I have used Direwolf in the past with an RTL-SDR dongle to receive APRS traffic, so I thought I'd give it a go with a physical radio, a Tait 8105. Unfortunately it's a UHF model, but the setup and programming is identical between the UHF and VHF version.
To control the handle the audio and PTT, I am using a modified CM108 USB sound fob.
Programming the Tait 8105 for APRS useThe following assumes you have some experience with programming the Tait 8100 series radios, but the CPS is fairly self explanatory and includes an excellent help section. Use the following screenshots as a guide.
You will need to configure a channel on the radio for APRS, including the appropriate frequency, bandwidth and power. Rx / Tx Sig and Squelch can be ignored as we wont be using them. As I'm using a UHF radio for testing, I'm using 433.800MHz, but you should update this to 144.800MHz for VHF. As far as I know, there's little if any APRS traffic on UHF in the UK.
|Channel Summary (Click to expand)
|Channel Detailed View (Click to expand)
It's necessary to configure external PTT 1 to use audio supplied to the Tap In point on the back of the radio as its audio source:
The Tait 8100's have a very flexible programmable I/O for both control and audio. We need to expose the audio on the radio to the auxiliary connector on the rear, and be able to active the PTT. Direwolf recommends disabling squelch in order to be able to decode APRS packets reliably, so we tap the audio from a point before the squelch is applied.
|Programmable IO - Audio (Click to expand)
|Programmable IO - Digital (Click to expand)
Modifying the CM108 USB Fob
I've documented how to convert the CM108 USB Fob for use with a radio, in another blog post available here
Configuring the system
Before getting started its necessary to remove and install some dependencies.
Change to root:
Tweaking the audio (Optional)
Whilst testing, I found the audio was a little low. Its rumoured the audio from the CM108B chip is lower than that of the original CM108, so I've added a 'preamplifier' to Linux's sound driver, ALSA. I'm not entirely sure if this is necessary or even works, and its especially important not to overdrive the audio when transmitting APRS, but here it is for posterity.
Edit asound.conf to add a preamp:
Add the following:
You should then be able to adjust the 'boost' using the following command:
Downloading and compiling hamlibTo get the latest and greatest hamlib, its necessary to compile it from the source. It's a slow process, but fairly straightforward.
Change directory, and download the source for hamlib:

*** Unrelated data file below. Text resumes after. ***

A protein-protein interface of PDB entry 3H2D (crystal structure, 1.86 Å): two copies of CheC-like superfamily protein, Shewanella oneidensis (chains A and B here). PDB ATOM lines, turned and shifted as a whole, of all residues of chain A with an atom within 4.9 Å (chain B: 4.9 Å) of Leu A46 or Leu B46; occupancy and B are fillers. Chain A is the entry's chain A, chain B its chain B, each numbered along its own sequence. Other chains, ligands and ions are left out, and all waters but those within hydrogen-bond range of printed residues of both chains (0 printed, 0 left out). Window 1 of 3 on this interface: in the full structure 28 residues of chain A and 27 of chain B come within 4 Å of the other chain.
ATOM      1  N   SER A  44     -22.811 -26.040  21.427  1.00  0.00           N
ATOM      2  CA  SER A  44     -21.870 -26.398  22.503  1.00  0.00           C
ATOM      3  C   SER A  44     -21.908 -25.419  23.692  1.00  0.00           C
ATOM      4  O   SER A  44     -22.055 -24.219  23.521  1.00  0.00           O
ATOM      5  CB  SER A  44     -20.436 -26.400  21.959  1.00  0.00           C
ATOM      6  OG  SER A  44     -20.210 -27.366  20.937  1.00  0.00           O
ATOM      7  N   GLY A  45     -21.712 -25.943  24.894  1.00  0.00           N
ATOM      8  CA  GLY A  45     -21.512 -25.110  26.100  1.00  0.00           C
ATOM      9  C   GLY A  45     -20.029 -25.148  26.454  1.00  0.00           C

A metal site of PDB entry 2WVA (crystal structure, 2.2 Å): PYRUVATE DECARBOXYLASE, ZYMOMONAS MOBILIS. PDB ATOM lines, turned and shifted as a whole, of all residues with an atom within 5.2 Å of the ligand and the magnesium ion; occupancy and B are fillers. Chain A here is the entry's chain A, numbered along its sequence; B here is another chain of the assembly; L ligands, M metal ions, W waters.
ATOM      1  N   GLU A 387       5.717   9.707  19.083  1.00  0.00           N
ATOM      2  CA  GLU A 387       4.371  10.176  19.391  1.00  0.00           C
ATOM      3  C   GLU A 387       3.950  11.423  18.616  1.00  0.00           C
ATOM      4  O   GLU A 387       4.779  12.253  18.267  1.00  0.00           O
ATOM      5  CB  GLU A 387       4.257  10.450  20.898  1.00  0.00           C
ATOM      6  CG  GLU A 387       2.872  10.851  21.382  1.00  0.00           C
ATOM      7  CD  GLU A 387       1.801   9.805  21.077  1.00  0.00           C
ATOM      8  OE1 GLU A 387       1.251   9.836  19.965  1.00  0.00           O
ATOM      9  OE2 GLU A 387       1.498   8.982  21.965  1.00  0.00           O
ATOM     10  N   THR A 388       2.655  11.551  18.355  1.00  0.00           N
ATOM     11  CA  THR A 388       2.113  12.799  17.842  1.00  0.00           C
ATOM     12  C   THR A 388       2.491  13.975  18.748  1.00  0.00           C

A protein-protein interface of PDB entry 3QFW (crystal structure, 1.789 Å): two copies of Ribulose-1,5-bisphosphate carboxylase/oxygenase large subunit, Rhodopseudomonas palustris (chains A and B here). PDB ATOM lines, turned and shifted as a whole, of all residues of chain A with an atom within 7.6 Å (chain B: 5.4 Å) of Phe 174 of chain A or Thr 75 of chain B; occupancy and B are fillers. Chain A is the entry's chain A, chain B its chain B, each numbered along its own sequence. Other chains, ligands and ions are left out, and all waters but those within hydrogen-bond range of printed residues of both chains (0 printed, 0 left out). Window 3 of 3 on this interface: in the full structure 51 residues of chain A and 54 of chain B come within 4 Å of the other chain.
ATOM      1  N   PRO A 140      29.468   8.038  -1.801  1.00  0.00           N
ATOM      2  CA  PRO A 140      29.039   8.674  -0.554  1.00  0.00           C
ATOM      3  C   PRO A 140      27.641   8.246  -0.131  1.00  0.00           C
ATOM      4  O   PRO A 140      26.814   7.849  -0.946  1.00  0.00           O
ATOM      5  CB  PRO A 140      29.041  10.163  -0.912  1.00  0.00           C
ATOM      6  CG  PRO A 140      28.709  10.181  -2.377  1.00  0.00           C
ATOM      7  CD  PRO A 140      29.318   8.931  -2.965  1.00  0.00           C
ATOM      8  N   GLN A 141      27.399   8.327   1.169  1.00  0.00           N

Then compile and install it by running each of the commands below sequentially. (Note, each make operation will take a long time. Now's a good time to grab a cup of tea):
Downloading and compiling direwolfAgain, to get the latest and greatest version its necessary to compile it from source.
Download the source for direwolf, then compile and install it:
Open the Makefile for editing:
Uncomment the following lines:
Open .bashrc for editing:
Add the following line:
Then reload it:
Then compile and install direwolf:
Detecting the CM108 'PTT'The CM108 chip has several GPIOs intended for use with Volume buttons and status LEDs. The modified fob uses these GPIOs for signalling PTT and COS (Not used for APRS). Before we can use them, we need to detect the CM108.
First of all you will need to create a script to detect the device.
Change into your home directory and edit a file:
Add the following:
The script should add something like the following:
Testing the CM108To test the PTT function on the PTT you need to operate two programs simultaneously. To do so, I use a program called https://www.gnu.org/software/screen/ that allows multiple 'windows' inside a linux terminal.
Start rigctrld, using the correct path for your USB fob. For my system its /dev/hidraw0:
Press Ctrl + a + c to open a new screen window, then open rigctl:
Switch the PTT on and off by entering T 1 and T2 respectively. Enter Q to exit. If you have a radio connected and another radio monitoring, you should hear the radio key up.
To kill screen and the running processes, enter ctrl + a + \
Automating the initialisation of the CM108 at bootLets create a script to automate this process:
Enter the following:
Create a systemd service file:
And enter the following:
Make it executable:
Reload the service and enable the cm108-init service:
Nows a good time to reboot:
Once the Pi has rebooted, reconnect to the terminal.
Configuring DirewolfNow create a config file for Direwolf:
Enter the following, editing the relevant sections to match your station and requirements:
- WB2OSZ - Direwolf Author, most of the above is from the excellent documentation they supply alongside Direwolf itself.